Creativity is crucial, not only for culture, but for our survival

This weekend is all about celebrating the arts here in the Grand Valley, marked by our wonderful annual Art & Jazz Festival. There’s live music and dance and fine arts everywhere you look.

Eager to get a sneak peek at this year’s new sculptures in Grand Junction’s nationally acclaimed Art on the Corner program, traditionally installed just before the festival, I called on Downtown Development Authority director Harry Weiss last week.

“We’re not installing them until sometime in June this year,” he told me.

What? June! Outrageous. He began to explain the reasons for the delayed installation, but I was annoyed. I interrupted to ask point-blank if the DDA is pulling back on the program.

“Pulling back? Not at all,” he replied. “In fact, we’re looking at how to take it from its ad hoc evolutionary roots to a more professionally managed program.”

Now he had my full attention; this sounds like a good thing. He explained that the DDA is launching a full top-down assessment of the program to “figure out what is the best way to manage the program.”

Our Art on the Corner has been the model for many national public arts programs, but some of those other communities are now ahead of us.

“DDA is an economic development organization,” Weiss explained. “Most successful public arts programs are managed by an arts organization — organizations that have the expertise to best manage, maintain and repair the sculptures as needed as well as to develop arts education and effective marketing programs. We can still fund it, but perhaps it could be better managed under an arts organization. We’re going to look at a variety of options.”

His innovative and sensible ideas for taking the program to the next level came so fast that I couldn’t write them all down. There will be “considerable community engagement” in the assessment process, he said, and the assessment should be completed within the year.

Weiss wondered whether the Grand Valley is ready to commit to being an arts destination. We have theater, a symphony, traveling Broadway musicals, poets, writers and artists. We have growing audiences. But we’re sorely lacking in venues.

“To be an arts destination, there has to be a bigger commitment than just festivals, wine and a few galleries,” he explained, but added that several new galleries have recently opened.

It’s no secret that I’m biased toward the arts, so of course I’d love to see an arts destination commitment from and for our community. Creativity represents not only beauty and freedom of expression, but innovation, progress and survival of our very species.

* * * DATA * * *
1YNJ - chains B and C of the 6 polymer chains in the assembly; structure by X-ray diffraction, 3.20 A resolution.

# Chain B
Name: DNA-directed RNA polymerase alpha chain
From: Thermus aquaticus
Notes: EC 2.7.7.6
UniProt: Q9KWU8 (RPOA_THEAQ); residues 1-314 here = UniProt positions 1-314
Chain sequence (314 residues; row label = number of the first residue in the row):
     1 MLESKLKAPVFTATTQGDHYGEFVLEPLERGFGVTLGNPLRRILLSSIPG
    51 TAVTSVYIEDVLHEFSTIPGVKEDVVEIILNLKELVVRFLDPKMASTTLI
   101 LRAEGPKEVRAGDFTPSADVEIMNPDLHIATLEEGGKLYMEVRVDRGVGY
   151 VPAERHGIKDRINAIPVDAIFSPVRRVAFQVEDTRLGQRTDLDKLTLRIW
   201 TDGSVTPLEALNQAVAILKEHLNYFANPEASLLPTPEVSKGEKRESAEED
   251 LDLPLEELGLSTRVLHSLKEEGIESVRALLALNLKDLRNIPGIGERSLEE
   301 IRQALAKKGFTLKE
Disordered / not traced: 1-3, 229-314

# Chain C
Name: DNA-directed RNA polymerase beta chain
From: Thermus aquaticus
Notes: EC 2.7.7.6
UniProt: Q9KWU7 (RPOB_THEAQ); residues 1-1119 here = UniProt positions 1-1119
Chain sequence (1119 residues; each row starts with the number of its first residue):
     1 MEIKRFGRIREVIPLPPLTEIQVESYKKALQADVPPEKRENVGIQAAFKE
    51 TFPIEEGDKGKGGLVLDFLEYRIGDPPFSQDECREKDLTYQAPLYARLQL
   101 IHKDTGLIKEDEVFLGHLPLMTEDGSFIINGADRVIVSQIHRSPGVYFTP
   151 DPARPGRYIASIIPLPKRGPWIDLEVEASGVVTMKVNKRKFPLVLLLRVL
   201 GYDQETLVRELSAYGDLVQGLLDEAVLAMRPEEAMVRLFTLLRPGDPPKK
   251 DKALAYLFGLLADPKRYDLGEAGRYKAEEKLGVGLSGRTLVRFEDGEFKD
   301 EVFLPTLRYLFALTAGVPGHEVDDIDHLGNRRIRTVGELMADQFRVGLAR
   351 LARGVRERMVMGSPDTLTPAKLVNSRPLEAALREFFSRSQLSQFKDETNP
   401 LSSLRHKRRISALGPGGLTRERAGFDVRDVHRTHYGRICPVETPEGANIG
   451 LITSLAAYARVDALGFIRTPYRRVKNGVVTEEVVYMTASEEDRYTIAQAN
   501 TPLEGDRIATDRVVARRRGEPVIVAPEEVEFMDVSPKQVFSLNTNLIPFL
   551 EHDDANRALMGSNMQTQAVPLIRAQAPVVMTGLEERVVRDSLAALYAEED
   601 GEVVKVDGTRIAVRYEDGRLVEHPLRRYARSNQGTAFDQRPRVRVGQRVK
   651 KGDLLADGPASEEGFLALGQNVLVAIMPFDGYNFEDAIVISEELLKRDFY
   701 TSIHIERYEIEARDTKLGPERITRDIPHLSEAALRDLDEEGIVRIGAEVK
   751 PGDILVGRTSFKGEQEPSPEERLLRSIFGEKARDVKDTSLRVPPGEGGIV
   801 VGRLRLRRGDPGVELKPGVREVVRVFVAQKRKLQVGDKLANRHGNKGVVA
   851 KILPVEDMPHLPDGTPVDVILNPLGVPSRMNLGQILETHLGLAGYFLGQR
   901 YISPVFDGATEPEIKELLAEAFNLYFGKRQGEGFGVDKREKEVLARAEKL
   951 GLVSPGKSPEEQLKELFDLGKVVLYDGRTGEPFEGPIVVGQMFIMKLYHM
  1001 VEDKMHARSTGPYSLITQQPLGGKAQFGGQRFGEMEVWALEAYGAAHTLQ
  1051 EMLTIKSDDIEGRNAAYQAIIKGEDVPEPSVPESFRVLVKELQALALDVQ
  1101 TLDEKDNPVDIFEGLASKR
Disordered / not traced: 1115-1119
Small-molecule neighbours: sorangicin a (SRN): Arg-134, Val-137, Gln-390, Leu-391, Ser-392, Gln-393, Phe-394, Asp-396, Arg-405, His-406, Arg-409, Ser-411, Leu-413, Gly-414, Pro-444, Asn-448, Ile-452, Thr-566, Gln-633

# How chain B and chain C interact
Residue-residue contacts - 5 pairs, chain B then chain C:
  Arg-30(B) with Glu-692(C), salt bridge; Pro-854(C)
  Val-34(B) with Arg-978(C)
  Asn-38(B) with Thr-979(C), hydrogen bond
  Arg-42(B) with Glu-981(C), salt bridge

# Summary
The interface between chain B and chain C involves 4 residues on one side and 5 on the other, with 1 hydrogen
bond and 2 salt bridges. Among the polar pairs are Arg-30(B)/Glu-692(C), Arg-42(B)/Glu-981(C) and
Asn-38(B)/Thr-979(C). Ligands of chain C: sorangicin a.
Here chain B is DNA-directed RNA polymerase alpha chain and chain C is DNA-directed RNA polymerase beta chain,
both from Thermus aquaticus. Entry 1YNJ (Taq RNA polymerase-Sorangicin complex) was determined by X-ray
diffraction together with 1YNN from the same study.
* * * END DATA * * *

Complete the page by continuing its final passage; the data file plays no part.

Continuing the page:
Of all the related species of Homo — Homo floresiensis, habilis, heidelbergensis, denisovans, neanderthalensis, sapiens — only we sapiens remain. The Neanderthals had bigger brains, but they didn’t progress the way we did.

“The Neanderthals devised neither visual art nor personal ornamentation. Oddly, throughout this static history, they had a larger brain than sapiens,” wrote biologist Edward O. Wilson in his book “The Social Conquest of Earth.” He writes that Neanderthal tools remained essentially unchanged for thousands and thousands of years despite the extreme challenges and opportunities presented in their environments, while sapiens, on the other hand, were highly creative.

The differences between our two species are clear, but scientists don’t know if the lack of Neanderthal creativity is the result of something missing in their DNA or a cultural agreement not to change anything. Maybe their larger brains remembered all too clearly the disasters of taming fire and determining which berries were poison.

Or maybe it was the other way around. Maybe our sapiens brains are given to longer memories and “... an ability to construct scenarios and plan strategy in brief periods of time,” Wilson wrote. “A group with members who could read intentions and cooperate among themselves while predicting the actions of competing groups would have an enormous advantage ... the crossing over of a threshold level of cognitive ability that endowed Homo sapiens with a dramatically high capacity for culture.”

We are an innovative, culturally rich and complex species. We instinctively understand the importance of creativity when it comes to our very survival. Creativity is necessary for innovation. But in some people living today, geneticists have found small traces of Neanderthal DNA. Maybe they’re the ones who don’t understand the importance of the creative spirit. Maybe not. No matter.

Here’s to everyone in western Colorado who recognizes, supports, and champions the creative and cultural arts in our community.

Oh, and happy Mother’s Day!

Krystyn Hartman, a self-professed musician, artist and science-nut, admits bias when it comes to support of the arts. She can be reached at .(JavaScript must be enabled to view this email address).


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